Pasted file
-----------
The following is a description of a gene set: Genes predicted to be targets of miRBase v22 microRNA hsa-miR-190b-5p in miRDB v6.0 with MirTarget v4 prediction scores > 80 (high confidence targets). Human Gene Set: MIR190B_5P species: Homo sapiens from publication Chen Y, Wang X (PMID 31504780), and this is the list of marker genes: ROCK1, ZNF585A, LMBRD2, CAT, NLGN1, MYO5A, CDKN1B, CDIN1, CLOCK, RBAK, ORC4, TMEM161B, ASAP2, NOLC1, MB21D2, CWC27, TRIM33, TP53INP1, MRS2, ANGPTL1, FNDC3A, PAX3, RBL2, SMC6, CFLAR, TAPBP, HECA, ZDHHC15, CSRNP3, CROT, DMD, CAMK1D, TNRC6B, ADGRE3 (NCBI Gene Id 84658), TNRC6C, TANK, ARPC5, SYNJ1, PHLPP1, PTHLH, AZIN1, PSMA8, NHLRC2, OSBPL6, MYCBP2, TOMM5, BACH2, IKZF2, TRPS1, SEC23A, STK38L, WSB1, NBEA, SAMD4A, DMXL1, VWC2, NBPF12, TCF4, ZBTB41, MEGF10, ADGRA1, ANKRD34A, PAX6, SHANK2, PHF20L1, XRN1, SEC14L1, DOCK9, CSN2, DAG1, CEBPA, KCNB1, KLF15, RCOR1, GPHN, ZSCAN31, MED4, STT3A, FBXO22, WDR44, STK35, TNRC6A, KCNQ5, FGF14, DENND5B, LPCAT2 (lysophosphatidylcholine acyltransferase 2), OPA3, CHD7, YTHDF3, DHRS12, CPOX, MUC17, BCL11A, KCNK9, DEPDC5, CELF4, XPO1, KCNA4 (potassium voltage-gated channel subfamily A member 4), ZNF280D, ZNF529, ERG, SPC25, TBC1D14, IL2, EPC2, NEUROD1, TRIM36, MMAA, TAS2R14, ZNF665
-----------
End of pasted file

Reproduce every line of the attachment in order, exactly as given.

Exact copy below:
The following is a description of a gene set: Genes predicted to be targets of miRBase v22 microRNA hsa-miR-190b-5p in miRDB v6.0 with MirTarget v4 prediction scores > 80 (high confidence targets). Human Gene Set: MIR190B_5P species: Homo sapiens from publication Chen Y, Wang X (PMID 31504780), and this is the list of marker genes: ROCK1, ZNF585A, LMBRD2, CAT, NLGN1, MYO5A, CDKN1B, CDIN1, CLOCK, RBAK, ORC4, TMEM161B, ASAP2, NOLC1, MB21D2, CWC27, TRIM33, TP53INP1, MRS2, ANGPTL1, FNDC3A, PAX3, RBL2, SMC6, CFLAR, TAPBP, HECA, ZDHHC15, CSRNP3, CROT, DMD, CAMK1D, TNRC6B, ADGRE3 (NCBI Gene Id 84658), TNRC6C, TANK, ARPC5, SYNJ1, PHLPP1, PTHLH, AZIN1, PSMA8, NHLRC2, OSBPL6, MYCBP2, TOMM5, BACH2, IKZF2, TRPS1, SEC23A, STK38L, WSB1, NBEA, SAMD4A, DMXL1, VWC2, NBPF12, TCF4, ZBTB41, MEGF10, ADGRA1, ANKRD34A, PAX6, SHANK2, PHF20L1, XRN1, SEC14L1, DOCK9, CSN2, DAG1, CEBPA, KCNB1, KLF15, RCOR1, GPHN, ZSCAN31, MED4, STT3A, FBXO22, WDR44, STK35, TNRC6A, KCNQ5, FGF14, DENND5B, LPCAT2 (lysophosphatidylcholine acyltransferase 2), OPA3, CHD7, YTHDF3, DHRS12, CPOX, MUC17, BCL11A, KCNK9, DEPDC5, CELF4, XPO1, KCNA4 (potassium voltage-gated channel subfamily A member 4), ZNF280D, ZNF529, ERG, SPC25, TBC1D14, IL2, EPC2, NEUROD1, TRIM36, MMAA, TAS2R14, ZNF665